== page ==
From Simple English Wikipedia, the free encyclopedia

Flipping is a term used in economics. It is used mainly in the United States to describe buying something and quickly reselling (or "flipping") it for profit. It can apply to any asset but is often applied to real estate and initial public offerings (IPOs).

Real estate[change | change source]

Real estate is bought and sold every day. The seller arranges for a realtor to advertise and sell their property. The realtor charges between 4 and 7 percent of the selling price as a commission.[1] The sale is conducted between the owner of the property or house, and the buyer who wants to purchase it.

Flipping is used by real estate investors to describe someone purchasing a property then selling it quickly for a profit. Usually the investor will pay for improvements to make the property more attractive. The investor must have the money to buy the house and pay for the improvements. Realtors neither buy the house or resell it (although a realtor can also be a flipper). They simply broker the sale.

Flipping involves a good deal of risk for investors.[2] They must know the value of a property and not pay too much. They have to be careful not to invest too much in improvements. Very often run-down properties or foreclosures are sold at auctions. The buyer may not be able to inspect the property before buying it. This can lead to additional costs to fix problems that could not be seen. A property needs to sell quickly or there is no quick return on their money.[2]

There are also many risks for buyers of flipped homes.[3]

IPOs[change | change source]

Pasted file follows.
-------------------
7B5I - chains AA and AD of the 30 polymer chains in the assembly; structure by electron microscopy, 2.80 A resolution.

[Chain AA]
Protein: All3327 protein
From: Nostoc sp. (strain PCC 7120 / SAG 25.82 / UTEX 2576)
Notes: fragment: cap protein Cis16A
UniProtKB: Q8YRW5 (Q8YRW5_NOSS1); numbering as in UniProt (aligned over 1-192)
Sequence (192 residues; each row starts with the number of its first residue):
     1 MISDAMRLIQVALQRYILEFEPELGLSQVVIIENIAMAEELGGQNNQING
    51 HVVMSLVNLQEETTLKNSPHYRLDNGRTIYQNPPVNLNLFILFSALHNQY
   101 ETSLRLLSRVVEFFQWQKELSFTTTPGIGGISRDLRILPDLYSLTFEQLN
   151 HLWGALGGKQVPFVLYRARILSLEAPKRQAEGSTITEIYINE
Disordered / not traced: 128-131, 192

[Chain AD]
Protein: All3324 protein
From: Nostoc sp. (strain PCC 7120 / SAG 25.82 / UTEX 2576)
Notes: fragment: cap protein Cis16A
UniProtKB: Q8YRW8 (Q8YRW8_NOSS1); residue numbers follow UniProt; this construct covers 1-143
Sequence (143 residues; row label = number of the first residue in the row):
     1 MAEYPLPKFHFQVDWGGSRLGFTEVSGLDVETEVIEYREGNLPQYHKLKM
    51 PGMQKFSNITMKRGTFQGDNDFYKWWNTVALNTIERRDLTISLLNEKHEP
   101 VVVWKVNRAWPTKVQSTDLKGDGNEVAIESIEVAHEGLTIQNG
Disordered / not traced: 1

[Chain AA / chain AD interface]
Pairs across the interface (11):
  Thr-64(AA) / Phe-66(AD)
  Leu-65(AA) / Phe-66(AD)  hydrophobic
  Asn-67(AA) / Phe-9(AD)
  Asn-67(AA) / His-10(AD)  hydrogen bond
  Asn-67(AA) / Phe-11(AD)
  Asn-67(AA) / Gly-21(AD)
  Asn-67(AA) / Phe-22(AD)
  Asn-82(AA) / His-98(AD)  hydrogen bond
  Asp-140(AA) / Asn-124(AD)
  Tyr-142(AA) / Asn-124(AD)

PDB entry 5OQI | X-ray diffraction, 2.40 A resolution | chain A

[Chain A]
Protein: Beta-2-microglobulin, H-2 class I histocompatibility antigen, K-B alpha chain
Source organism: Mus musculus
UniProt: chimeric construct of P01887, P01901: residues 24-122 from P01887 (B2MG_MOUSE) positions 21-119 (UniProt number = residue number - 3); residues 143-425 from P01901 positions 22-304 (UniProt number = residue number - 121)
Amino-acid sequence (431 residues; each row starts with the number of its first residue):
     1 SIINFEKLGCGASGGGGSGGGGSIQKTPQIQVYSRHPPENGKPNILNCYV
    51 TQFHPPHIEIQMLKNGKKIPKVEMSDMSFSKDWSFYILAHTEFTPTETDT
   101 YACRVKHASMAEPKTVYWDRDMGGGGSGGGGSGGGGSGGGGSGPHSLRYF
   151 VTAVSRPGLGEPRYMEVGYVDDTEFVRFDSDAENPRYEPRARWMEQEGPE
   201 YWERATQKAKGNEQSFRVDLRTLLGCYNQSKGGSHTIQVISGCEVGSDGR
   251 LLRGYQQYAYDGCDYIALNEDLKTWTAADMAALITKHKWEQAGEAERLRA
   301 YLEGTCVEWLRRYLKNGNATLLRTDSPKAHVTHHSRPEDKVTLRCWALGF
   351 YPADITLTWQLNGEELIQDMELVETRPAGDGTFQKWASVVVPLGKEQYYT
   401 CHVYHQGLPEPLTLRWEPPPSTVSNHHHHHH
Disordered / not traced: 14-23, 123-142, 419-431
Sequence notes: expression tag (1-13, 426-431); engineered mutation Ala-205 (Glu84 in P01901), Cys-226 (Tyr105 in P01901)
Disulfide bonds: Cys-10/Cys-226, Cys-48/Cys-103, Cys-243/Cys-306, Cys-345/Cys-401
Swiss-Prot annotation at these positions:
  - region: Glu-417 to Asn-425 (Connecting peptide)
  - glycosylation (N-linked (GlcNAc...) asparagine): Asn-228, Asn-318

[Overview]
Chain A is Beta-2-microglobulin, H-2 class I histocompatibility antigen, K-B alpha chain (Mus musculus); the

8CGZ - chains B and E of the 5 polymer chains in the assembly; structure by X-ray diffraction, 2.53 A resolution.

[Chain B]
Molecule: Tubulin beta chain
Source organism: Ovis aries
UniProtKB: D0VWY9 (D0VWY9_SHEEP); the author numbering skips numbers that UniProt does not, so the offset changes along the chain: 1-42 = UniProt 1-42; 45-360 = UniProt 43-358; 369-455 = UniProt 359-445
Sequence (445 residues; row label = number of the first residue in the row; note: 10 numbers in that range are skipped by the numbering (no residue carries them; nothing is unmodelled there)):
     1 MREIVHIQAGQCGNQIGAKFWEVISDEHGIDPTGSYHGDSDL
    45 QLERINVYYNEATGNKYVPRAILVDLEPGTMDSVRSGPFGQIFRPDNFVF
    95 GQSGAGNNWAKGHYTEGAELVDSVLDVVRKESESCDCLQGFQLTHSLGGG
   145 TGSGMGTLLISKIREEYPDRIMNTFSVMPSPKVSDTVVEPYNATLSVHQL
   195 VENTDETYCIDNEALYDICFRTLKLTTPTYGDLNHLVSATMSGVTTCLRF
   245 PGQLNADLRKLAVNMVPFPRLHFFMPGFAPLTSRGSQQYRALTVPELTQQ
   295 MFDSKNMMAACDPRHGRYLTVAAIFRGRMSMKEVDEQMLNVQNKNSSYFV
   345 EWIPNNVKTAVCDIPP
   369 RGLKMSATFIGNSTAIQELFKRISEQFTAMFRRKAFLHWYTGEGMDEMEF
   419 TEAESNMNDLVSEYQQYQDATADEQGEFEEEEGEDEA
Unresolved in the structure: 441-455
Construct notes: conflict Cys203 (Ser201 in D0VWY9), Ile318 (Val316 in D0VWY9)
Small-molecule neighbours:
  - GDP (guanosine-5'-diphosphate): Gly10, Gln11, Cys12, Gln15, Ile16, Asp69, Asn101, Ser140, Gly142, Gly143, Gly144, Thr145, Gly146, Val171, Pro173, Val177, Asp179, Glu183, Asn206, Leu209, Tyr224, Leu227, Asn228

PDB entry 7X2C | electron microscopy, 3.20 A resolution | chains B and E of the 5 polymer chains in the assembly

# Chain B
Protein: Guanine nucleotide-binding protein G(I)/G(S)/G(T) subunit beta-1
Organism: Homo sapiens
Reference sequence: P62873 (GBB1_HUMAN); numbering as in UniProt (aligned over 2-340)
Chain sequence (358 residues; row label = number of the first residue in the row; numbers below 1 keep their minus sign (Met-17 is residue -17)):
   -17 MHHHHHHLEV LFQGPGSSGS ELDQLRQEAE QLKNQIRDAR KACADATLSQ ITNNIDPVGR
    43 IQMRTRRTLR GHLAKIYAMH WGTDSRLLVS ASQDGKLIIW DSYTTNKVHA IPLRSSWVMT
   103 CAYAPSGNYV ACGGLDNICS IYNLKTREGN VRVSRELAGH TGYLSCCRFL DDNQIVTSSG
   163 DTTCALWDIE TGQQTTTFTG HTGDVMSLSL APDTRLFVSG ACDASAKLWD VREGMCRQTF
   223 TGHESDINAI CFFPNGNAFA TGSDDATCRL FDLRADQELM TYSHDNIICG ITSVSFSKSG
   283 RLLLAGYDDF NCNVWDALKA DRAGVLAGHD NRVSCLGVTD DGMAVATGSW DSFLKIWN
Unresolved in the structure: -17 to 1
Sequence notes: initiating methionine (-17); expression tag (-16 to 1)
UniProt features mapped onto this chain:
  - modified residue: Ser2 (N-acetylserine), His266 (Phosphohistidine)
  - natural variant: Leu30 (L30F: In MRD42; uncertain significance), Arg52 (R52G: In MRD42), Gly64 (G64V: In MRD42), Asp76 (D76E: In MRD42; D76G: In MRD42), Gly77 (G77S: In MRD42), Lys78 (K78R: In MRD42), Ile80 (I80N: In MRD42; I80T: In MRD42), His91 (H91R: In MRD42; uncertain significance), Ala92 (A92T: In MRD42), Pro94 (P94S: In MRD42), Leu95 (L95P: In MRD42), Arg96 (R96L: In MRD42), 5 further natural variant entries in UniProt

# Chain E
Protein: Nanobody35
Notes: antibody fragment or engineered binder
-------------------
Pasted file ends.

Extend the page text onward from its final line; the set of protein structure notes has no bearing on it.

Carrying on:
Initial public offerings are when a private company sells shares it owns to the public for the first time (called going public). Flipping is buying stocks and selling within the first 2 to 3 days after the company went public.[4] The hope is the price will go up rapidly. Underwriters want investors want to hold onto stocks. They may blacklist investors who flip too many stocks even though it is legal.[4]

Other forms[change | change source]

In the United Kingdom the term is used to describe Members of Parliament switching their 'second home' between several houses. This was to maximize their taxpayer funded allowances.[5]

References[change | change source]

  1. William Bronchick; Robert Dahlstrom, Flipping Properties: Generate Instant Cash Profits in Real Estate (Chicago: Dearborn Trade Publishing, ©2001), p. 1
  2. 2.0 2.1 Larry Light (21 September 2012). "How to Flip a House. Yes, Even in 2012". Forbes Magazine /Forbes.com. Retrieved 18 June 2014.
  3. United States Senate Committee on Governmental Affairs, Property "flipping": HUD's failure to curb mortgage fraud (Washington: U.S. G.P.O., 2001), p. 1
  4. 4.0 4.1 Greg N. Gregoriou, Initial Public Offerings (IPO): An International Perspective of IPOs (Oxford; Burlington, MA: Butterworth-Heinemann, 2006), p. 159
  5. "Cabinet ministers have made tens of thousands 'flipping' their homes". London: Daily Mail. Retrieved 2009-05-08.

Other websites[change | change source]